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Update on the devil facial tumour in Tasmania


McGlashan, ND and Obendorf, DL and Harington, JS, Update on the devil facial tumour in Tasmania, European Journal of Oncology, 12, (2) pp. 75-80. ISSN 1128-6598 (2007) [Refereed Article]


A forum of some eighty research scientists, all with concern about the infectious, malignant disease affecting Tasmanian devils (devil facial tumour = DFT) was held in Hobart in February 2007. Wide agreement was expressed about the extreme impact of the condition, with likelihood of the devil becoming critically endangered or even facing extinction in the wild within 10 to 15 years. The gradual diffusion of DFT into western parts of Tasmania, where it has not yet been recognised to date, now seems inevitable. Definitive transmission experiments that corroborate the allograft cell transfer theory have been attempted but the results have not been published. No early diagnostic test for DFT has yet been developed so that visibly obvious tumours are the sole criterion for recognising the condition which has proved fatal in every known case. Nor, according to Tasmanian Government field biologists, is there any sign of recovery or natural immunity in residual devil communities in which DFT has now been known for over a decade. Approaches to retaining disease-free populations of wild devils are continuing. A field experiment is underway on Forestier Peninsula where all visibly DFT-affected devils are being euthanased with the aim of managing the spread of DFT and maintaining a depopulated 'buffer' between diseased and currently disease-free devil populations on the linked Tasman peninsula. Another approach being explored is the placement of populations of wild disease-free devils on one or more suitably-sized offshore islands. Difficulties with this programme of rendition of disease-free devils to these islands or to other biosecure sites are discussed. The development of a protective vaccine against DFT is being considered to ensure in the long-term the future of the Tasmanian devil.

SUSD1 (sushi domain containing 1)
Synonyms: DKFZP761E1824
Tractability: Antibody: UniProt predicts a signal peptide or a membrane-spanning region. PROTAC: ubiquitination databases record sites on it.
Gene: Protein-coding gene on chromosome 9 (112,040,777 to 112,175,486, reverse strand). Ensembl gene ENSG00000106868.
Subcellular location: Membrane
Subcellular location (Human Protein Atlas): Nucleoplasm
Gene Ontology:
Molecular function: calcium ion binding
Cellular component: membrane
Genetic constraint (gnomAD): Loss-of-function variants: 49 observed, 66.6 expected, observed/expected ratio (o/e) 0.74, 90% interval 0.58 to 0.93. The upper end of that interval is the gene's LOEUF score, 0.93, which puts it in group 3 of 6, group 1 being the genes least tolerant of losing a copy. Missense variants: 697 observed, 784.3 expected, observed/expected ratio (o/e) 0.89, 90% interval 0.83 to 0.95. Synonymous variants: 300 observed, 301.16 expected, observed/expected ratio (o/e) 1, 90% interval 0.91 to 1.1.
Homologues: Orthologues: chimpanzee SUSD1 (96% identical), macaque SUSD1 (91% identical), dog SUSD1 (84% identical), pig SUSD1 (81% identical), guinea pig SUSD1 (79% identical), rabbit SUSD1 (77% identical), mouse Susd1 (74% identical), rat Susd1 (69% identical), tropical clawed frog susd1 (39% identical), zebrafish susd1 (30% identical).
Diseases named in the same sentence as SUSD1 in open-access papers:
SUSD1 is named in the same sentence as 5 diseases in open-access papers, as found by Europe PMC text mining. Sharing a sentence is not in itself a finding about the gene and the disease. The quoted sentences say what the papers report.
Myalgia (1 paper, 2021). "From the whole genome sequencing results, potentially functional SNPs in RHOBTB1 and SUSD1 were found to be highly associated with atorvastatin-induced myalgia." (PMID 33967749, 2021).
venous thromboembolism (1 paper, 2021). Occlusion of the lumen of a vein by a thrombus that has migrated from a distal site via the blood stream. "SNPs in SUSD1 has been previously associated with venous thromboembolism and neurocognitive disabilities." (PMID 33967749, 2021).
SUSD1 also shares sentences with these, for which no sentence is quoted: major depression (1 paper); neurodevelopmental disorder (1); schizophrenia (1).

Item Details

Item Type:Refereed Article
Research Division:Biological Sciences
Research Group:Zoology
Research Field:Zoology not elsewhere classified
Objective Division:Health
Objective Group:Clinical health
Objective Field:Clinical health not elsewhere classified
UTAS Author:McGlashan, ND (Dr Neil McGlashan)
ID Code:48534
Year Published:2007
Web of Science® Times Cited:2
Deposited By:Geography and Environmental Studies
Deposited On:2007-08-01
Last Modified:2008-04-16

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